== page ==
More than Painting 101

As some people may have heard both the Lincoln Memorial and the National Cathedral were vandalized this past week. As a current DC resident this was quite the news issue, as it should be. The idea of art vandalism is kind of crazy and something I had never really looked into before. However now that I’ve spent some quality time with Google machine I am really surprised by the magnitude of the art vandalism world. Allow me to shed some witty light on this subject…

2011. Washington, DC: Susan Burns, having previously arrested for attempting to destroy a Gauguin painting, entered the National Gallery of Art and tried to destroy a Matisse. While there was some slightly psychotic banter about how the paintings were corrupting the youth or were homosexual in nature or just seemingly not her taste, there is really no real reason why she went all WWE on the canvas. The crucial statement was by one of the cops who said that in comparison to the homicide and other problems in the city, damaging some art is “really not so bad”.

2011. Houston, TX: A Picasso painting was spray painted by a vandal while on display in a Houston museum. It was all caught on YouTube. Yes, now can you not only watch random high school girls apply drugstore makeup and watch drunk frat boys try to jump off balconies into swimming pools, but you can also watch random criminal activities as well. Fortunately the painting was rushed away to be repaired and is now perfectly fine. Unfortunately the museum is reviewing their security measures and may add glass or barriers in front of paintings. Who doesn’t love going to a museum and being treated like you are a dog on an electric collar?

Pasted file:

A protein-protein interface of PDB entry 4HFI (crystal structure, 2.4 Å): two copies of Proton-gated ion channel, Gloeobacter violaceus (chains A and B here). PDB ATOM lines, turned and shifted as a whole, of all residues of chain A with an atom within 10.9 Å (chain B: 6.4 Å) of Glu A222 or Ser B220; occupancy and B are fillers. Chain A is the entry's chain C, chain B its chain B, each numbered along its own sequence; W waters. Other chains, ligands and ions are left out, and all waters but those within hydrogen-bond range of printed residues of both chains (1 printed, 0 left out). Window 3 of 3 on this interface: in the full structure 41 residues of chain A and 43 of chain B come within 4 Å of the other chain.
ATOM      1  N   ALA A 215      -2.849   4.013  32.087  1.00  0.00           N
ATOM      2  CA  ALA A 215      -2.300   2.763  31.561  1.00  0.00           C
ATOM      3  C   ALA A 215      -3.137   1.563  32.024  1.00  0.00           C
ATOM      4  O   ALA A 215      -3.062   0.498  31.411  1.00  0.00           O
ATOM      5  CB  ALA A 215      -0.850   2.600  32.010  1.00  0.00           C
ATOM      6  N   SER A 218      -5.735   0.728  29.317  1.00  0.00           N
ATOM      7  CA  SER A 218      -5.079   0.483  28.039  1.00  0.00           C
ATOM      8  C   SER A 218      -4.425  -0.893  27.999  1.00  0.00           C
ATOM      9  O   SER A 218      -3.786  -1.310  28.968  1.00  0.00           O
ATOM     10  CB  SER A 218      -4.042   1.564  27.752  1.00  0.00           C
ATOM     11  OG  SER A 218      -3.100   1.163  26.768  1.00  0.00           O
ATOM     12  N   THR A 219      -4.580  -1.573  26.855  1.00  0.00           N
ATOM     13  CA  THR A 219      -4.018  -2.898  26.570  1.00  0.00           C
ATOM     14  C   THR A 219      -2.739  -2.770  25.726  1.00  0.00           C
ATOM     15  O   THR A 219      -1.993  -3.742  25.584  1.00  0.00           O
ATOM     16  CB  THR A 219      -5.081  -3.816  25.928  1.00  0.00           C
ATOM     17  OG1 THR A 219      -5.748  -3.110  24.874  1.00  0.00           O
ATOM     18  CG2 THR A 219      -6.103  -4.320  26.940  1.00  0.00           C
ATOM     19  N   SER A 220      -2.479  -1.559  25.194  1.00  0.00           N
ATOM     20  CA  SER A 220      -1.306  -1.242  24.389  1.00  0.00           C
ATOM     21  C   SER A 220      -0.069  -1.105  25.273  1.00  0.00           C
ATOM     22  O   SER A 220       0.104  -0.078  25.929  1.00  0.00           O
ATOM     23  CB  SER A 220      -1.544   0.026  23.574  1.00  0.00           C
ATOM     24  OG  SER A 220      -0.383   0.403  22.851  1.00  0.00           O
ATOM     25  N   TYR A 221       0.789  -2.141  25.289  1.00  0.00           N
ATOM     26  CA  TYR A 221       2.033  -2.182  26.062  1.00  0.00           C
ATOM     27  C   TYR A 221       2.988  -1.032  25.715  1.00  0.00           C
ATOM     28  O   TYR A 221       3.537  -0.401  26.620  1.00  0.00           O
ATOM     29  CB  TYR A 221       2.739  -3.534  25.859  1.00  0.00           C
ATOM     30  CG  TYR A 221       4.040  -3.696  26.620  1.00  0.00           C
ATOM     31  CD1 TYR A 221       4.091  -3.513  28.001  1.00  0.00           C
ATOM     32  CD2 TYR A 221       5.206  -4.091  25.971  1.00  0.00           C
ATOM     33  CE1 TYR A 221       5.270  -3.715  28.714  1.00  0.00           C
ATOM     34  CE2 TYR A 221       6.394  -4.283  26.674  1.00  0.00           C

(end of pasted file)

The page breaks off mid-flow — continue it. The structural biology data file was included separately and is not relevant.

2009. Paris, France: A woman chucked a coffee mug at the Mona Lisa. That’s pretty much the whole story. She was angry at the French and threw her souvenir from the gift shop at one of the most recognizable paintings on the planet. I wish there was a better punch line there… really she’s just crazy.

I guess this draws into question the importance we place on art as a society. If we view every single piece of art as a treasure that has changed the future of mankind than I guess we are submitting ourselves to observing it from a safe distance between 5 and 855 feet (after all you may sneeze on it and ruin it… let’s not take any chances). But then, if the counter is true and art is “just art”, then I guess we aren’t allowed to really get that upset with someone throwing a coffee cup at it. Now as an avid coffee drinker I would have a different problem with it, but that’s inconsequential. While minds that are much greater and more intense than my own dissect this issue, I am going to go see if my mom kept any of my old elementary school paintings and see how much bulletproof glass costs. I will report back with my findings.